Dana Andrews

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For the American singer and musician, see Dana Andrews (musician).
Dana Andrews
CarverA.jpg
Born Carver Dana Andrews
(1909-01-01)January 1, 1909
Near Collins, Mississippi, United States
Died December 17, 1992(1992-12-17) (aged 83)
Los Alamitos, California, United States
Occupation Actor
Years active 1940–1985
Spouse(s) Janet Murray (m. 1932; her death 1935)
Mary Todd (m. 1939; his death 1992)
Children 4
Relatives Steve Forrest (brother)

Carver Dana Andrews (January 1, 1909 – December 17, 1992), better known as Dana Andrews, was an American film actor. He was one of Hollywood's major stars of the 1940s, and continued acting, though generally in less prestigious roles, into the 1980s. One of his best-known roles, and the one for which he received the most praise, was as war veteran Fred Derry in The Best Years of Our Lives (1946).

Early life[edit]

Andrews was born on a farmstead near Collins, Mississippi, the third of 13 children of Charles Forrest Andrews, a Baptist minister, and his wife Annis (née Speed).[1] The family subsequently moved to Huntsville, Texas, the birthplace of his younger siblings, including future Hollywood actor Steve Forrest.[2]

Andrews attended college at Sam Houston State University[3] and studied business administration in Houston, Texas. In 1931, he traveled to Los Angeles, California, seeking opportunities as a singer. He worked various jobs, such as working at a gas station in Van Nuys. To help Andrews study music at night, "The station owners stepped in ... with a deal: $50 a week for full-time study, in exchange for a five-year share of possible later earnings."[4]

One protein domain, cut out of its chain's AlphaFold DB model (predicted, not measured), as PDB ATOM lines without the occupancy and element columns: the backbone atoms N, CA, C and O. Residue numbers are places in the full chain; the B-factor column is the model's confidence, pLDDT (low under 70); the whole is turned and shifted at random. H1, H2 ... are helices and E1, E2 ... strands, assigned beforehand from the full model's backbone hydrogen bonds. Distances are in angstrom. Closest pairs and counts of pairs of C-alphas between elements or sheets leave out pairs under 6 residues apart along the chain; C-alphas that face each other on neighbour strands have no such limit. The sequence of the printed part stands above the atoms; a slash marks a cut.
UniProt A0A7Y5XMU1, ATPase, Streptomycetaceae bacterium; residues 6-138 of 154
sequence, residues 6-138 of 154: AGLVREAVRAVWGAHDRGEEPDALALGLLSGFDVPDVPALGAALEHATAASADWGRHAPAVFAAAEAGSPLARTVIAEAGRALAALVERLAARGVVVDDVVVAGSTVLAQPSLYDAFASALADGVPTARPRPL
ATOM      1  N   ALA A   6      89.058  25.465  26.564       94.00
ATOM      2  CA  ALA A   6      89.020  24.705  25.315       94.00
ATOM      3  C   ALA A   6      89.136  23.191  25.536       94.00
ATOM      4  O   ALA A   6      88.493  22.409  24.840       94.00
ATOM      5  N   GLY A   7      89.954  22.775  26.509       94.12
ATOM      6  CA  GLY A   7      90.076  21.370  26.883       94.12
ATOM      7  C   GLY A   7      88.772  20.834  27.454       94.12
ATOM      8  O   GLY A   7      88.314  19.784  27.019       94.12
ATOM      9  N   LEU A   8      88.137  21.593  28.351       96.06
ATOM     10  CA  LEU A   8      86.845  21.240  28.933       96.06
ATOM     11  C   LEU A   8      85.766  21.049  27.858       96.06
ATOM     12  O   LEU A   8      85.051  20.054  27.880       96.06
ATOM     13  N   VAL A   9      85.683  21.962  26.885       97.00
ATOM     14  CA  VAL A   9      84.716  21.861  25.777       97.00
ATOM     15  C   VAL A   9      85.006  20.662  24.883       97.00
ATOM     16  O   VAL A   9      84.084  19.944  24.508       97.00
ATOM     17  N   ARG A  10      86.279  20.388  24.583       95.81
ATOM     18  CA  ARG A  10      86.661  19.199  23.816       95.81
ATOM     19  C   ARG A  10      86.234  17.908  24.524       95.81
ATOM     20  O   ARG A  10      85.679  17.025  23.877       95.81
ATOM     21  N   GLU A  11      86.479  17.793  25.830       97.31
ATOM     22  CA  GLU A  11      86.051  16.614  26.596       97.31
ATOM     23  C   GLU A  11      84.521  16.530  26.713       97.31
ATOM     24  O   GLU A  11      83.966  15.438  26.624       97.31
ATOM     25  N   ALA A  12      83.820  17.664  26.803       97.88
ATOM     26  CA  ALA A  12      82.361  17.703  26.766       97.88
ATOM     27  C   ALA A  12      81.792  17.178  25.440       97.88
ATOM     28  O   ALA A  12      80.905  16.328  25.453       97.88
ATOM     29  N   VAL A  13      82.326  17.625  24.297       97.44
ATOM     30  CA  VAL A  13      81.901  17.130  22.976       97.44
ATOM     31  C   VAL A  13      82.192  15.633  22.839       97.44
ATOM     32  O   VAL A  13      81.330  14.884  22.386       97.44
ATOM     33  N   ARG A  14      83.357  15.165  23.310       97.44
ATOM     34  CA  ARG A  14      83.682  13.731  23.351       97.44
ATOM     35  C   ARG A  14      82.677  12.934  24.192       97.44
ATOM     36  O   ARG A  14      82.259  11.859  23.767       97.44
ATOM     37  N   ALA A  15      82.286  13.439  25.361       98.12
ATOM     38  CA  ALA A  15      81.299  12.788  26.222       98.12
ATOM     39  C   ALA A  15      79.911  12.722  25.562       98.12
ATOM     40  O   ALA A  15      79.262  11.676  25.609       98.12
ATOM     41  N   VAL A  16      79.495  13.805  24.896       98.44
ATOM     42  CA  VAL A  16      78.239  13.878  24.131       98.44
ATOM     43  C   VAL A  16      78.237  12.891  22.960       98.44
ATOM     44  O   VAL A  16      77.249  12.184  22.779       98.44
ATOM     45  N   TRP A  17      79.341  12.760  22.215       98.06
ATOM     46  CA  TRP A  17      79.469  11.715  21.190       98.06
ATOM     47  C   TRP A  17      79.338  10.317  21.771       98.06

Career[edit]

Andrews signed a contract with Samuel Goldwyn and nine years after arriving in Los Angeles was offered his first movie role in William Wyler's The Westerner (1940), starring Gary Cooper.[5] He was also memorable as the gangster in the 1941 comedy Ball of Fire, again teaming with Cooper. In the 1943 movie adaptation of The Ox-Bow Incident with Henry Fonda, often cited as one of his best films, he played a lynching victim. His signature roles came as an obsessed detective in Laura (1944) opposite Gene Tierney, and as a U.S. Army Air Force officer returning home from the war in the Oscar-winning 1946 film The Best Years of Our Lives. Both films became classics. In 1945, he co-starred with Jeanne Crain in the musical State Fair. In 1947, he was voted the 23rd most popular star in the U.S.[6]

He played a brutal cop in Where the Sidewalk Ends (1950), also with Tierney. Around this time, alcoholism began to derail Andrews' career, and on a couple of occasions it nearly cost him his life on the highway. By the middle 1950s, Andrews was acting almost exclusively in B-movies. A handful of films he starred in during the late 1950s, however, contain memorable work. Two movies for Fritz Lang in 1956, While the City Sleeps and Beyond a Reasonable Doubt, and two for Jacques Tourneur, Night of the Demon (1957) and The Fearmakers (1958), are well regarded.